She was indeed like an angel - very impersonal and not part of the earthy human realm of emotions, ambitions, urges, and mistakes. Both Tifa and Yuffie seemed more like real people with real psychology and feelings.

I agree with this. To me, Aeris felt more like a plot element than a character, and so I had a hard time making a connection with her, whereas I would've been a lot sadder had I lost Tifa.

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Well, if you say, "However, you must craft your characters not according to a certain pattern." that seems pretty anti-structuralist to me. The structuralist way of looking at things is "All characters have a certain pattern, figure out what pattern you want and craft your character to fit it. Also, a cast of characters must have a certain pattern, figure out what pattern you want and choose your number and types of characters to build that pattern.


I have nothing against that, but I believe that pattern you speak of comes from the world, the game, the environement. True, a mold gives you security and then everyone on the project knows exactly what to do. However, I believe such patterns restrict creation, and then you have to do twists and turns to always make everything fit the character's pattern, since you cast him in a mold from which he can no longer escape. And a story should always shape a character. Not the other way around. I guess we'll just have to agree to disagree.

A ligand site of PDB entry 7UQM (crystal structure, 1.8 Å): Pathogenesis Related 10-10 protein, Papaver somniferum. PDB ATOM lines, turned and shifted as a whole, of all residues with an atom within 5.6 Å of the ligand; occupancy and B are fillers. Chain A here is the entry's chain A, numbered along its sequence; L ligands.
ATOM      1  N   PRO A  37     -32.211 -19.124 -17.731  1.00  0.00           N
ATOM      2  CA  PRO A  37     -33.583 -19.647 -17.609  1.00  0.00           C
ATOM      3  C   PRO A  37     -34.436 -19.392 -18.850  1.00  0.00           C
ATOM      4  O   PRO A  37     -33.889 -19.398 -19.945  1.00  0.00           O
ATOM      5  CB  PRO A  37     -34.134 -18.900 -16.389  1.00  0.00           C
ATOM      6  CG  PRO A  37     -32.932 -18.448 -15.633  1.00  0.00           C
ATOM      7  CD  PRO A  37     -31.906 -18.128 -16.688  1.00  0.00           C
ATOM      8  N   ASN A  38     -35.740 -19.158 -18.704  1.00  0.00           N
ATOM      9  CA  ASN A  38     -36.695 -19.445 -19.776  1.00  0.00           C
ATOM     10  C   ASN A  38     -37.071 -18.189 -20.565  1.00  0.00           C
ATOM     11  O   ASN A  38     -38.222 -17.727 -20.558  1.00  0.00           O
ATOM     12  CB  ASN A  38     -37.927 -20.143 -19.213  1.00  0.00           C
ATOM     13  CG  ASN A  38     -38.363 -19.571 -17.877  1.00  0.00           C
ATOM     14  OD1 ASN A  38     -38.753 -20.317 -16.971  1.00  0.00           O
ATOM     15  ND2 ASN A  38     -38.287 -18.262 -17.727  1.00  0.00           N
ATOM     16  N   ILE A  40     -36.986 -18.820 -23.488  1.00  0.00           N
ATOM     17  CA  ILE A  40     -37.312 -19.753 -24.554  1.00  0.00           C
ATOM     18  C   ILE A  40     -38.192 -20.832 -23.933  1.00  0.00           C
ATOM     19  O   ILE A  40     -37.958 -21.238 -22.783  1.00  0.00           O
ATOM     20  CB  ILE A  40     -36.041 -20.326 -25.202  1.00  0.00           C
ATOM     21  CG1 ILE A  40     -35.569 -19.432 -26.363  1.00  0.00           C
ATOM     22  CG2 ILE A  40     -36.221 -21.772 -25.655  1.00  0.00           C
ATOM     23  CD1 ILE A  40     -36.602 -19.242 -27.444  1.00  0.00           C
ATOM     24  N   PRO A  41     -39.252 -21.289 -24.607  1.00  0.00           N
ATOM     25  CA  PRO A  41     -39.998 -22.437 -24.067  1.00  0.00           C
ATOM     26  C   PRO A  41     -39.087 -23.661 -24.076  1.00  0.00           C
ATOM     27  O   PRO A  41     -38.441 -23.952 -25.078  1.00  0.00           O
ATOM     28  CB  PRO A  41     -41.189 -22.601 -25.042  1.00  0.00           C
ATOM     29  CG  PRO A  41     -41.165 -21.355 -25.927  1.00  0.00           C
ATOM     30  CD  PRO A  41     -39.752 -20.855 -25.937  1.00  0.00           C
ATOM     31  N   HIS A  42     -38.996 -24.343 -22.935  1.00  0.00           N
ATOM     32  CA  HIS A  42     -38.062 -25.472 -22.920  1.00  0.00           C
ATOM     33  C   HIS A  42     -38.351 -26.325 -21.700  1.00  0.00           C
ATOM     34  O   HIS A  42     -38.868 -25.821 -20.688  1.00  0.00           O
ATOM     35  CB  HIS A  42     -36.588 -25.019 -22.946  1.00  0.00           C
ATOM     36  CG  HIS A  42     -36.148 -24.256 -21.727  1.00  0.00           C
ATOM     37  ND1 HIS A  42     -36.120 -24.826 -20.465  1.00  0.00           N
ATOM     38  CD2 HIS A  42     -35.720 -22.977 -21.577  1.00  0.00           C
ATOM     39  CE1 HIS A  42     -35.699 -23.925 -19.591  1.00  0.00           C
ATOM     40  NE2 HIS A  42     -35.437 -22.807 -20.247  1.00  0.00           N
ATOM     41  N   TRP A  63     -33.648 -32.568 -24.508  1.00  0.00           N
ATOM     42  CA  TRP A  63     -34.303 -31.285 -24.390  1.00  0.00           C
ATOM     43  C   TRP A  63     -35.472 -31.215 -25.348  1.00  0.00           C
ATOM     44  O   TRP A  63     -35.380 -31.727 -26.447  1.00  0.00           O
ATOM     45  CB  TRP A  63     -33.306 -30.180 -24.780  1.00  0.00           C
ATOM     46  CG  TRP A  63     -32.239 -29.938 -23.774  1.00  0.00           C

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I don't believe characters or stories come to me, I believe I have a big box of parts which I have collected from all the stories I've read, and when I create a story of my own I decide what my purpose is and assemble characters and plot out of my box of parts to serve my purpose effeciently, effectively, and interestingly.


Ah, now I understand! In this case, yes, I am indeed more of a naturalist than a structuralist.

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Original post by The Hidden Writer
I have nothing against that, but I believe that pattern you speak of comes from the world, the game, the environement. True, a mold gives you security and then everyone on the project knows exactly what to do. However, I believe such patterns restrict creation, and then you have to do twists and turns to always make everything fit the character's pattern, since you cast him in a mold from which he can no longer escape. And a story should always shape a character. Not the other way around. I guess we'll just have to agree to disagree.